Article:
A child toys with a newly-established tap at the Panchayat Bhawan campus in Dumna village, Rupnagar | Urjita Bhardwaj | ThePrint
A child toys with a newly-established tap at the Panchayat Bhawan campus in Dumna village, Rupnagar | Urjita Bhardwaj | ThePrint
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Rupnagar: Jasveer Kaur, 43, who lives on the outskirts of Dumna village in Punjab’s Rupnagar district, suddenly has a luxury she never had before — time. With the Narendra Modi government’s ‘Har Ghar Nal Se Jal’ scheme bringing assured access to water twice a day — within the comfort of her own home — she has kissed a long, painful struggle goodbye.

“The frequency of water supply in my house was very irregular… The motor of my submersible (pump) would get fried every second day, after which I had to beg the neighbours for water,” she told ThePrint. “Sometimes they agreed and sometimes they didn’t, which made my life hectic every day as my work was delayed.” 

There is a monthly fee of Rs 175 that she has to pay for the tap water connection under the Nal Se Jal programme, which aims to connect all rural households with drinking water supply pipelines by 2024, but Kaur doesn’t mind.

“This assured twice-a-day tap water supply has changed my life as I can spare time to do other, more productive things,” added Kaur.

Har Ghar Nal Se Jal was launched in August 2019 as the big public infrastructure programme of the Modi government’s second term. It’s part of a larger welfare push that has seen the government target open defecation, and distribute 8 crore LPG connections under the Ujjwala scheme before the deadline in 2019.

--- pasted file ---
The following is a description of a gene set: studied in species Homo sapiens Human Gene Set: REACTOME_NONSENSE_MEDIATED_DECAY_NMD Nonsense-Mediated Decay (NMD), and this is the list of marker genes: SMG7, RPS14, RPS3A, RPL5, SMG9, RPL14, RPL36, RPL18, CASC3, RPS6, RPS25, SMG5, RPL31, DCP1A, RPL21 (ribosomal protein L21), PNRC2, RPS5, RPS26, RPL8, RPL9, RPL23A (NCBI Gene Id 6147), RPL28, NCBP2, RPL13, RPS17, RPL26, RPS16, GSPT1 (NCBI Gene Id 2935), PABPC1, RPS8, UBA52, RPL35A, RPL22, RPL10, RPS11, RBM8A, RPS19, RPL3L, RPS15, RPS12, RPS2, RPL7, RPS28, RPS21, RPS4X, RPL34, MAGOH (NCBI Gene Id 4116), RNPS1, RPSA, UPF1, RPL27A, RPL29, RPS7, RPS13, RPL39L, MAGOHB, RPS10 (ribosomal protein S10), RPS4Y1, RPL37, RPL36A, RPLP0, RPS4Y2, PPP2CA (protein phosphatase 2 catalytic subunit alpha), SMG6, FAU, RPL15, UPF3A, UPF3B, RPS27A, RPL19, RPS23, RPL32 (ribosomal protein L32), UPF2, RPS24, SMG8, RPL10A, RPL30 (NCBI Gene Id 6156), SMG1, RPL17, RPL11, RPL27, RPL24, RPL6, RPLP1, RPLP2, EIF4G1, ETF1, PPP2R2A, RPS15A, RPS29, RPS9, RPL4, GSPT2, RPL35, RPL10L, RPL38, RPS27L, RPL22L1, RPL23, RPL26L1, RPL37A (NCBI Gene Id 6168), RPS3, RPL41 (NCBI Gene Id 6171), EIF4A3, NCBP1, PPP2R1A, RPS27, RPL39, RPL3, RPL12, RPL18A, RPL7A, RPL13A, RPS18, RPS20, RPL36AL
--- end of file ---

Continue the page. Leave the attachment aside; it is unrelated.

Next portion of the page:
The scheme has a massive outlay of Rs 3.6 lakh crore, of which the central government is contributing Rs 2.08 lakh crore, with the rest coming from the states.

Rupnagar is one of three districts in Punjab, and among 52 across India, that have achieved 100 per cent coverage under Nal Se Jal. The three Punjab districts — Rupnagar, Sahibzada Ajit Singh Nagar and Shaheed Bhagat Singh Nagar — have an estimated 1.06 lakh rural households across 1,180 villages.

Kaur’s elation finds echo among other residents. However, some issues are yet to be ironed out — primarily, complaints about the quality of water in some villages. 

While a filtration system has been installed in Dumna, potable water remains a struggle for residents of Latheri, another village in Rupnagar. There are also concerns that the flat rate of Rs 150-175/month is leading to waste since people now use water without worrying about fat bills.

ThePrint reached Jaspreet Talwar, Principal Secretary, Water Supply and Sanitation Department, through calls and texts for a comment, but hadn’t received a reply until the time of publishing this report.

Officials in the Punjab Water Supply and Sewerage Board, who didn’t want to be named, said it is early days for the scheme yet, but added that efforts are underway to address all concerns.


Also Read: In these Haryana villages, PM Modi’s Nal Se Jal has ended a painful daily chore for women


Cheers and concerns 

Gurdas Singh, another Dumna resident, is all praise for the “robust operation and maintenance” of tap water connections under Nal Se Jal. 

“When we complain about broken pipes, the water board promptly repairs it, within an hour or two,” he said. 

Meanwhile, Swarn Singh, a 51-year-old panchayat member in the village, explained the set-up of the water purifier and tank installed under the scheme.

Swarn Singh, panchayat member in Dumna, near the water filtration plant set up in the village | Urjita Bhardwaj | ThePrint
Swarn Singh, panchayat member in Dumna, near the water filtration plant set up in the village | Urjita Bhardwaj | ThePrint

“We have a water filtration plant installed under this scheme that will be in operation in a few days to provide purified water to everyone in the village. We have a reliable water supply,” he said, adding that the quality has improved too.